FCC commissioners James Quello and Andrew Barrett said Tuesday they are amenable to relaxing broadcast station ownership rules.
Their remarks were made during a panel discussion at the National Assn. of Broadcasters convention here, where Barrett said that “anyone who thinks changes should not be considered clearly does not understand changes in the marketplace.”
FCC rules bar broadcasters from owning more than 12 TV stations, 12 FM radio stations and 12 AM stations. The regs also set a 25% national ownership reach for TV station owners.
“Clearly, changes should be made,” said Barrett. “The question is, how far do you go?”
Quello agreed, although he predicted an easing of the rules will be “more evolutionary than revolutionary.” Quello said he will meet with House Energy & Commerce Committee chairman John Dingell (D-Mich.) to sound out congressional concerns on the subject.
Two years ago, former FCC chairman Al Sikes’ attempt to broadly deregulate broadcast ownership regs was shot down in Congress.
Also appearing on the panel discussion with Barrett and Quello was Tom Sugrue , deputy administrator of the NTIA, a Commerce Dept. agency that advises the White House on telecommunications matters.
Sugrue said the Clinton administration has taken no position on easing broadcast ownership rules, but it supports an FCC examination of the issue.
Sugrue also enthusiastically endorsed broadcast industry participation on the information superhighway. The NTIA exec’s comments were notable, since broadcasters have frequently complained of being snubbed by the White House in their efforts to become infopike players.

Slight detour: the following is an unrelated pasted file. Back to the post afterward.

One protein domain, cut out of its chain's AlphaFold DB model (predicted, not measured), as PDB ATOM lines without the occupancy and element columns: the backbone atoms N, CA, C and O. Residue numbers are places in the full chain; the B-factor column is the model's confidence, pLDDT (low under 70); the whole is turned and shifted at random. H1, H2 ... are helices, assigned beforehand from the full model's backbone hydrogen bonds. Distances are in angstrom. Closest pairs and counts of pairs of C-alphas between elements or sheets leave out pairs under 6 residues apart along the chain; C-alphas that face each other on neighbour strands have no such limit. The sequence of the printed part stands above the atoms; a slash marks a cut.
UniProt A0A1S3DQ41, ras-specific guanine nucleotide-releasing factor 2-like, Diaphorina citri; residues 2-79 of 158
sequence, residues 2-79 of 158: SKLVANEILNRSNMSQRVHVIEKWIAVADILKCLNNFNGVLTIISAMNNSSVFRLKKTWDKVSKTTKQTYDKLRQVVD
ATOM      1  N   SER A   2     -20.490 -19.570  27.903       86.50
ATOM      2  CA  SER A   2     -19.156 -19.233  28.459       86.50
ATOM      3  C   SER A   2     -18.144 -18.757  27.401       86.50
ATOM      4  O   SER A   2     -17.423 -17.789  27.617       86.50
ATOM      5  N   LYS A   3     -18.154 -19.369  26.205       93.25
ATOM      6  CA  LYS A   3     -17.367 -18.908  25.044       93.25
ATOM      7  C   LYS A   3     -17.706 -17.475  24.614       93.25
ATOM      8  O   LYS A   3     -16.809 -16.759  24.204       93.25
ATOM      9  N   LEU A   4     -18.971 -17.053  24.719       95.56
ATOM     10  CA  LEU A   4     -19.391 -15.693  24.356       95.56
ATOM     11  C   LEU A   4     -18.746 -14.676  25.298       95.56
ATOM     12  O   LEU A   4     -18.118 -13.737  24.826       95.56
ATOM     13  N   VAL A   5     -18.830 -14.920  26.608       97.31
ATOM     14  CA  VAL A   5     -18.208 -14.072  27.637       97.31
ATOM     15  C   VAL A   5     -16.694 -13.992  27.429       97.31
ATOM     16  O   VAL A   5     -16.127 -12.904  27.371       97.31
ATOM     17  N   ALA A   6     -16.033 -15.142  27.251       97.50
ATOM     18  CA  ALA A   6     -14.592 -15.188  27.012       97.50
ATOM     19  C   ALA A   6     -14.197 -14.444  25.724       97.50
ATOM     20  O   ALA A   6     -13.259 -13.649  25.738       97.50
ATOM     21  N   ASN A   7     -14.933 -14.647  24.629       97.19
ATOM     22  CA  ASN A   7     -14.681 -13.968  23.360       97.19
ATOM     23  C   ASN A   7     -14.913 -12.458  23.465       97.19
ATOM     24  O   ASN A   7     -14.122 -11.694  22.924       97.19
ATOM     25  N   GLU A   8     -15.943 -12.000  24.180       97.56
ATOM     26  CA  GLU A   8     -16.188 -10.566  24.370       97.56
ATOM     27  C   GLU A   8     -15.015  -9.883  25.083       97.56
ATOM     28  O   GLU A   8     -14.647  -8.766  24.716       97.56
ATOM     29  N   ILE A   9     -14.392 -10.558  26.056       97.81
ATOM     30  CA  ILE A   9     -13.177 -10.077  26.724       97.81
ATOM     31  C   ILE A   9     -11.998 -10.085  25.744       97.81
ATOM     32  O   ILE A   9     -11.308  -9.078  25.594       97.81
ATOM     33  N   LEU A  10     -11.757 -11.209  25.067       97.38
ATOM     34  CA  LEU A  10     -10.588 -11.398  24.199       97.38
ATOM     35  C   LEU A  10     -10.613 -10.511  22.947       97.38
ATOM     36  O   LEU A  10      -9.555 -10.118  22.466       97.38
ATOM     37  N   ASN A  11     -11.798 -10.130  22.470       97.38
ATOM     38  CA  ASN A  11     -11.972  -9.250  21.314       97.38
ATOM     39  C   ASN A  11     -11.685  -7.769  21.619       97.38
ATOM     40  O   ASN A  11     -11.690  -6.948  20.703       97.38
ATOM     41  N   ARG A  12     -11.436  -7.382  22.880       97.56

The White House also supports “spectrum flexibility” for broadcasters as they make the transition to delivery of high definition TV, according to Sugrue, so long as the principal intent of TV stations is to maintain public interest responsibilities.
Support for spectrum flexibility will have to be reexamined if broadcasters shirk their public service commitments, said Sugrue. Equally important is the pledge that broadcasters will return analog spectrum back to the government once the transition to HDTV is complete, he said.
Quello drew applause when he said he opposes reinstatement of the Fairness Doctrine, the rule tossed out by the FCC in 1987 that required broadcasters to air both sides of controversial issues.